The Lego Ninjago Movie (2017) Review

Based on the popular TV series of the same name, The Lego Ninjago Movie centres on six young ninjas (led by Dave Franco’s Lloyd), the protectors of the Ninjago city who all faced constant threats from Garmadon (Justin Theroux). Trouble arises when Lloyd made a huge mistake of using Master Wu’s (Jackie Chan) Ultimate Weapon (which is actually resembled a keychain laser pointer) in an attempt to defeat Garmadon.

By now, it has become apparent that the Lego movie franchise’s formula is more or less follows the same pattern, if not necessarily better: fast-paced, witty and colourful enough as family-friendly entertainment. The first 2014 movie was still the best of the lot. Then, this year’s Lego Batman Movie was reasonably entertaining, thanks largely to its geek-heavy Batman comic and movie references.

The Lego Ninjago Movie, which marks the third Lego movie in the franchise, plays it strictly by the numbers. In fact, it also lacks the same novelty factor seen in The Lego Movie and The Lego Batman Movie. Never mind the fact it was based on the popular Cartoon Network show that has already run for seven seasons so far. Instead, it was kind of baffling to see this movie actually took three directors (Charlie Bean, Paul Fisher and Bob Logan) and six screenwriters just to come up a formulaic Lego movie. Needless to say, the plot — which revolves the conflict between an estranged son (Lloyd) and his evil father (Garmadon) is written in both banal and generic manner. Some of the jokes and pop-culture references tend to miss the mark or curiously misplaced (like what does Shaw Brothers-inspired opening logo has anything to do with the obvious Japanese ninja theme in this movie?) Last I checked, this is called The Lego Ninjago Movie. Not The Lego Kung Fu Movie.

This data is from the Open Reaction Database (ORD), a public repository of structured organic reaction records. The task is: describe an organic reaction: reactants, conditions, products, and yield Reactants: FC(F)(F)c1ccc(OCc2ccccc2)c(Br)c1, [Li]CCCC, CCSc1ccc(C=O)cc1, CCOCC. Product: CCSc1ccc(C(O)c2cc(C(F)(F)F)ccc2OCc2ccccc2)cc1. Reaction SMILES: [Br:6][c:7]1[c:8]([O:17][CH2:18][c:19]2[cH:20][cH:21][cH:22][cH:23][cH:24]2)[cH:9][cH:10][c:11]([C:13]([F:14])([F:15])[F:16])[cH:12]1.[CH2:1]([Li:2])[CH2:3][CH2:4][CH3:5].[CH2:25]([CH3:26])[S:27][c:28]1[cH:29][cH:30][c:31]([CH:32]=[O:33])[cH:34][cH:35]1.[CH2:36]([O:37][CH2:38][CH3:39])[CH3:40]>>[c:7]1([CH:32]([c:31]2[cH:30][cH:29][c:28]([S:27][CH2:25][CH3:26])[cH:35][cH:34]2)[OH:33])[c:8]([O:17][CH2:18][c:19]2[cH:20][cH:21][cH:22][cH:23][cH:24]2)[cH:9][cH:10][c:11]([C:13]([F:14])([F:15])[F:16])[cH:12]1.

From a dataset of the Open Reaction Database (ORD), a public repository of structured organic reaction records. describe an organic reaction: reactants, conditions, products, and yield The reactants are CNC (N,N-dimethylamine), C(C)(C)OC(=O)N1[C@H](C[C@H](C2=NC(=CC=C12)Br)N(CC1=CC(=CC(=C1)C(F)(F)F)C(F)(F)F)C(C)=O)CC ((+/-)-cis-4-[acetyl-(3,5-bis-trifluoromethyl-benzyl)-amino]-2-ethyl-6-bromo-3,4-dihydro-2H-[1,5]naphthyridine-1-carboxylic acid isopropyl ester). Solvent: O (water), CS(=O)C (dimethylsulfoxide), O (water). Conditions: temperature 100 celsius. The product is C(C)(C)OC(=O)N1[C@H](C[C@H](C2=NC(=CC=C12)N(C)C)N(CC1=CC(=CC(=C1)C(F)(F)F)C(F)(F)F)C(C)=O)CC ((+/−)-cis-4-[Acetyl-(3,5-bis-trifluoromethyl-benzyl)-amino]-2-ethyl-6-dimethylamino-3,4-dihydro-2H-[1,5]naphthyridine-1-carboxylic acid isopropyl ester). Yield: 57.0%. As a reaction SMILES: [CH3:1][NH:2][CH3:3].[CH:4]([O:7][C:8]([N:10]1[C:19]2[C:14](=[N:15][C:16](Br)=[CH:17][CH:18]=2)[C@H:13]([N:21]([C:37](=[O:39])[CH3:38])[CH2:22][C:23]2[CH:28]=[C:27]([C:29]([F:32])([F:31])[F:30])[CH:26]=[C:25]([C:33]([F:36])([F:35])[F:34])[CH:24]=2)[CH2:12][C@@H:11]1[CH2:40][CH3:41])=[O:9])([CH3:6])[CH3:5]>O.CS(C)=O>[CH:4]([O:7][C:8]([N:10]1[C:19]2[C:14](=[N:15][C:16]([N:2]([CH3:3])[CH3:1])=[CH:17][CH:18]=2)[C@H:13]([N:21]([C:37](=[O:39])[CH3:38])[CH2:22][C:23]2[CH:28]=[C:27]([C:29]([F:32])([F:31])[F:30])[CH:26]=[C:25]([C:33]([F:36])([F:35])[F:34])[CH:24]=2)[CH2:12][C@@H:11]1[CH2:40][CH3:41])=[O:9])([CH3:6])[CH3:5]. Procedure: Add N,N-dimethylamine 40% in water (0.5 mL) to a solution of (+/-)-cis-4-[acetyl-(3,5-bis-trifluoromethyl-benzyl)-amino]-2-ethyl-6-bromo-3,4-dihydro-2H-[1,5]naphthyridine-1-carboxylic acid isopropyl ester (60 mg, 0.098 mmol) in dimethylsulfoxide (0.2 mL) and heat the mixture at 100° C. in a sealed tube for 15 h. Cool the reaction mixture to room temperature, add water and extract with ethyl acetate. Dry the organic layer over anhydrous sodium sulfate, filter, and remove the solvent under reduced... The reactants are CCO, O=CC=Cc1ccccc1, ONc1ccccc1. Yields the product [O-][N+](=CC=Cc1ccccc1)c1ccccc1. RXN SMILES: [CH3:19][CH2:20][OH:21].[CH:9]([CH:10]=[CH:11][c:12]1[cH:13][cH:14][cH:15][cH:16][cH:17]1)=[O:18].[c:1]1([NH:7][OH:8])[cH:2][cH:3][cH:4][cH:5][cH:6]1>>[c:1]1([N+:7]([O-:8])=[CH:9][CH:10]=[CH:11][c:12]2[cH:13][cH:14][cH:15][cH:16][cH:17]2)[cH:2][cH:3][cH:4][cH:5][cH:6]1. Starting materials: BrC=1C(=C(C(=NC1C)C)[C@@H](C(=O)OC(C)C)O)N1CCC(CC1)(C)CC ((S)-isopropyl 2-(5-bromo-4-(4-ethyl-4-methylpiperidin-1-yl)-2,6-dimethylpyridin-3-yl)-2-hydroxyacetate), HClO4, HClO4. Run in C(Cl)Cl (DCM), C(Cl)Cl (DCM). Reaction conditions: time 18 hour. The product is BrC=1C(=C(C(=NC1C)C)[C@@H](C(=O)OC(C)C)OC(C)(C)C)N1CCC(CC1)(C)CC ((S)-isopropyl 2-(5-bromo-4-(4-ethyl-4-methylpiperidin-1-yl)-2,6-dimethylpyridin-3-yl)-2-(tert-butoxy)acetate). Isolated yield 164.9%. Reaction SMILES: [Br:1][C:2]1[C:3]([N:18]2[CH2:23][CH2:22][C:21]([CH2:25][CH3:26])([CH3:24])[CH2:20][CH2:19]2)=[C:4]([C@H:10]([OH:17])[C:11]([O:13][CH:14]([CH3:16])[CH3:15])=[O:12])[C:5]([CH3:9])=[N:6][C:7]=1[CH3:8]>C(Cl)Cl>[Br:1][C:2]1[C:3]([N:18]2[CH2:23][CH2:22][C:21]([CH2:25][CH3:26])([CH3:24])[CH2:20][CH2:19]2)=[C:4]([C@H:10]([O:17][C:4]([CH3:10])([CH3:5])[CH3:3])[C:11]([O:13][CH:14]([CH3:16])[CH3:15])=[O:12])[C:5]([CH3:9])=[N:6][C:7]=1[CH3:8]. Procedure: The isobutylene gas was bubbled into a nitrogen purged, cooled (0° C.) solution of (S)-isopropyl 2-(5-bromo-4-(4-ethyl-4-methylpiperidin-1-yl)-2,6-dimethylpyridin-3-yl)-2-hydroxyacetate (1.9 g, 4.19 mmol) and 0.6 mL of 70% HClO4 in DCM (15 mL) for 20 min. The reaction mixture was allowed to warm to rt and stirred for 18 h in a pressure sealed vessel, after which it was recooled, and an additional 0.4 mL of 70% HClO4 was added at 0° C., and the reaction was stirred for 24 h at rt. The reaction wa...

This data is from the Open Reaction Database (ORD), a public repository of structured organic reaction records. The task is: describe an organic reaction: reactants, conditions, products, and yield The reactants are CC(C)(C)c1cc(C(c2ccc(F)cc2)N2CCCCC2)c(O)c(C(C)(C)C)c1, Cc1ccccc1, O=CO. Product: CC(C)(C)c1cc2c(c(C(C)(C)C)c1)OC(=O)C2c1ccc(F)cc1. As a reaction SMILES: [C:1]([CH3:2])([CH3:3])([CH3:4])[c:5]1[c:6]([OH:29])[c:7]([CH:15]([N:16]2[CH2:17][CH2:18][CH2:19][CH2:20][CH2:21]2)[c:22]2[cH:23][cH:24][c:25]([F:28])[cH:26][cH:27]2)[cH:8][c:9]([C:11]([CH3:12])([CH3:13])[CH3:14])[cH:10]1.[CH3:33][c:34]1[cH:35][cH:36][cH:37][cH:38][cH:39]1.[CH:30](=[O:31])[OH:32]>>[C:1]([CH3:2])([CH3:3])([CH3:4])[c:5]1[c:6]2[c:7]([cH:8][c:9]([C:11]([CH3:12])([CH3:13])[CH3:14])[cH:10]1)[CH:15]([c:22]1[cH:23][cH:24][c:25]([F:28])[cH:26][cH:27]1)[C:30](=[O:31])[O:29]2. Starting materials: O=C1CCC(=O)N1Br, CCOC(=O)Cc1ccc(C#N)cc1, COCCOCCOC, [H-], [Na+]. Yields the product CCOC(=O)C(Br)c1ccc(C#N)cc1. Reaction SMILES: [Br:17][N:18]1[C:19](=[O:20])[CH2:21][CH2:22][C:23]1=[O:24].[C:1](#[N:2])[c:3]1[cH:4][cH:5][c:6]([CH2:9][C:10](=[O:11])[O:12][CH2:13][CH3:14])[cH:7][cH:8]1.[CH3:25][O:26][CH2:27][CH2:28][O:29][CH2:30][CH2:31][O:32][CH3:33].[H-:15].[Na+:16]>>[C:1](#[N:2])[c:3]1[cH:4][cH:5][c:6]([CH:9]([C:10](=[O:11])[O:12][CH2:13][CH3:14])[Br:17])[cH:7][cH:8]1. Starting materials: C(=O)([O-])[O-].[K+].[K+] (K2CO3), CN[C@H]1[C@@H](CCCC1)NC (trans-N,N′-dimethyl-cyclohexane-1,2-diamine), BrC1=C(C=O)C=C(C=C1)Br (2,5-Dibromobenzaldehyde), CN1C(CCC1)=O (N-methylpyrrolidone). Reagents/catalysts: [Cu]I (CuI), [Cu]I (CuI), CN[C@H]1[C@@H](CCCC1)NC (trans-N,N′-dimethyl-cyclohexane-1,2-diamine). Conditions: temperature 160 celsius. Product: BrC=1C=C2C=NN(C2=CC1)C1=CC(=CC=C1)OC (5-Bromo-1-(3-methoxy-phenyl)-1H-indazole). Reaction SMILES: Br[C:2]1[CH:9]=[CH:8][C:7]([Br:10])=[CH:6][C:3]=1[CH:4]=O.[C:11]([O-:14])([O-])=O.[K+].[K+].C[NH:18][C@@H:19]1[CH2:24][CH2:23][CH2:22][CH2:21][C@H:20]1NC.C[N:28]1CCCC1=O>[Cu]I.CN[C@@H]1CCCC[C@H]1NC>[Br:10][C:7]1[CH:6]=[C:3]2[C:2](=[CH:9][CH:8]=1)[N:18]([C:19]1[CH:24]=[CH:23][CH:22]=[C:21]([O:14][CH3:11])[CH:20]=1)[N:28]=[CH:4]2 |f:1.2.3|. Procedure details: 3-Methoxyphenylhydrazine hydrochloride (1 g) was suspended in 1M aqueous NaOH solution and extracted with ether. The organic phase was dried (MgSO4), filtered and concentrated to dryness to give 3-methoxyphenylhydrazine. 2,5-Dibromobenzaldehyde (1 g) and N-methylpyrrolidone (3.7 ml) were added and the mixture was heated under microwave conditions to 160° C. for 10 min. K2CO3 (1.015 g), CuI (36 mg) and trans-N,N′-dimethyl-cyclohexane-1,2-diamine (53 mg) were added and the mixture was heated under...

The movie is also lacking a memorable, let alone worthy antagonist. For the record, Garmadon doesn’t really qualify as an antagonist. What we have here instead turned out to be a live-action cat dubbed Meowthra. Sure, the cat is cute and the way he acts like a Kaiju monster attacking the Ninjago city might be amusing for some viewers. But to me, the movie could have done better than casting a regular cat as the movie’s main antagonist.

Despite most of the flaws, The Lego Ninjago Movie still has its adequate entertainment values. Dave Franco and Justin Theroux both deliver wonderful chemistry as Lloyd and Garmadon respectively. Jackie Chan gives a solid supporting turn with his amusing yet playful performance as Master Wu. It’s just too bad the supporting ninja characters — Michael Pena’s Kai, Fred Armisen’s Cole, Abbi Jacobson’s Nya, Kumail Nanjiani’s Jay and Zach Woods’ Zane — are all largely relegated to background roles. Finally, the vibrant blend of stop-motion animation and CGI in The Lego Ninjago Movie is eye-catching as usual.

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